Foreign Policy—National Interests
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Every nation has a foreign policy to ensure that its needs are represented in the global community. However, throughout history, including recently such as during and after the Cold War, power has used in the international scene to push forward national interests and agendas, sometimes without any regard to the nations and people they may directly or indirectly affect.
This has sometimes resulted in a rise in resentment against some of these nations who are then seen as bullies, getting away with many acts of hypocrisy.
In the increasingly smaller global community,
national interests do not necessarily mean that they are good for the international community.
Former US National Security Advisor to President Jimmy Carter, Zbigniew Brzezinski, gives an example of why many worry about real objectives of those with power:
It is sometimes difficult to decide when national interests and international concerns should be addressed in a balanced way.
The United Nations2, an international body to tackle various global concerns, as an example, has been constantly abused by those who have the power to act unilaterally when the international community's views and opinions do not agree with their own national interests.
The foreign policy3 of some Western States have been harshly criticized4 by many who claim that the objective is to simply ensure that they remain as the power5 and authority6 in the world and to ensure that the "new world order" goes along the lines of Western ideals, with little consideration for other cultures7.
For more on foreign policy (this is just a start as this topic is so huge!) check out some of the following:
- This section of the globalissues.org web site used to provide articles on some examples of foreign policy at work. However, those article have grown in their own right, and formed part of the Middle East section of this web site8.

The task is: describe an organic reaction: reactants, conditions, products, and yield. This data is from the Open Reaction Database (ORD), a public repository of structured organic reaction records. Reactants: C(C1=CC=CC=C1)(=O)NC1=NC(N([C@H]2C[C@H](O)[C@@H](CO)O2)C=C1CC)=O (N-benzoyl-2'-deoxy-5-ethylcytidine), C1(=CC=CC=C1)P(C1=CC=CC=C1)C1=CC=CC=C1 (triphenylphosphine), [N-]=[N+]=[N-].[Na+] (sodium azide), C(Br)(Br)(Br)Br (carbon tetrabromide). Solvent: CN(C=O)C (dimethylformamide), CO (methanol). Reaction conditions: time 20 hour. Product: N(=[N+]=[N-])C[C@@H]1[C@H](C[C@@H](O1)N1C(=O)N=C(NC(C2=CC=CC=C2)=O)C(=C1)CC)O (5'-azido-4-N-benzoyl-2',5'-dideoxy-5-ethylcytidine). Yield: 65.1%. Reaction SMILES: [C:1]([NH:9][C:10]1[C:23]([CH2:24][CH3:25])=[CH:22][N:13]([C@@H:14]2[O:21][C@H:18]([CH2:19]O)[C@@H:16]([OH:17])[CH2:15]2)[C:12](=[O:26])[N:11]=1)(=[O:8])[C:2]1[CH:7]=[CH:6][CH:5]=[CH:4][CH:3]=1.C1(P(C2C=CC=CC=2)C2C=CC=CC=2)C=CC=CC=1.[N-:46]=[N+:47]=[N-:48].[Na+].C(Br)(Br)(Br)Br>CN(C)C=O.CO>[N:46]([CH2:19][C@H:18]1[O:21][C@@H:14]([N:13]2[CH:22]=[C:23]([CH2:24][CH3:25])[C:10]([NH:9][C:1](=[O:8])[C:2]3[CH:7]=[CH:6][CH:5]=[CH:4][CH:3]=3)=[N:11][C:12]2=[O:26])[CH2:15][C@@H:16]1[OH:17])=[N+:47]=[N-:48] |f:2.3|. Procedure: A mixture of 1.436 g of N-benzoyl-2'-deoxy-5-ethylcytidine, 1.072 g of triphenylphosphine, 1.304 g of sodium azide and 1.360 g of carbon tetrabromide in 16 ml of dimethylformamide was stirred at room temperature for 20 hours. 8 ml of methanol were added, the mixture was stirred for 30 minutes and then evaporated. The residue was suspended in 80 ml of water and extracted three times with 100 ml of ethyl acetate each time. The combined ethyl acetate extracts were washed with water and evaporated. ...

- Foreign Policy in Focus9
- The Noam Chomsky Archive10. Noam Chomsky is a prominent social critic and professor at MIT. He is critical of foreign policies of USA. Deterring Democracy11 is an example of one of many online books and articles to be found at the site.
- This link to some resources from Edward Said12 presents information especially about the stereotypes and perceptions of the Middle East by the West.
- Center for Defense Information13, an independent military monitor based in Washington D.C. run by retired military generals, admirals, colonels etc who present a very open and objective critique of the military policies of USA and the world. They have a TV series called American Defense Monitor which presents information on the military’s effect on the political system, the economy, the environment, and society as a whole. They also look into foreign policy, international affairs, armed intervention, and nuclear and conventional weapons. They have some useful web material, including:
- Many other transcripts on a variety of military issues14
- They also maintain a weekly archive15 of their newsletters that are very informative
- Their Defense Monitors16 provide insight into some complex issues especially about American military policies
- The Foreign Policy, International Affairs and Intervention documentaries17
- The Peace Pledge Union18 is a great web site with hundreds of statistics on wars and conflicts as well as covering many issues related to wars and arms trade.
- The Institute for Economic Democracy19 has some excellent research and in-depth analysis into the histories that have led to the current disparities between the developing nations and the developed nations. This is a must check out site!
- Military Expansion Serving Economic Objectives
- The Bush Doctrine of Pre-emptive Strikes; A Global Pax Americana
- The Clinton Doctrine of Humanitarian Interventions
- A European Defense Force
- Dominance and Change in the Arctic
- Arms Race
- Foreign Policy—National Interests
- Power and Empire Links for More Information
(Note that listed here are only those hyperlinks to other articles from other web sites or elsewhere on this web site. Other sources such as journal, books and magazines, are mentioned above in the original text. Please also note that links to external sites are beyond my control. They might become unavailable temporarily or permanently since you read this, depending on the policies of those sites, which I cannot unfortunately do anything about.)
- Global Issues: “Middle East”, Last updated: Tuesday, December 06, 2011, http://www.globalissues.org/issue/103/middle-east
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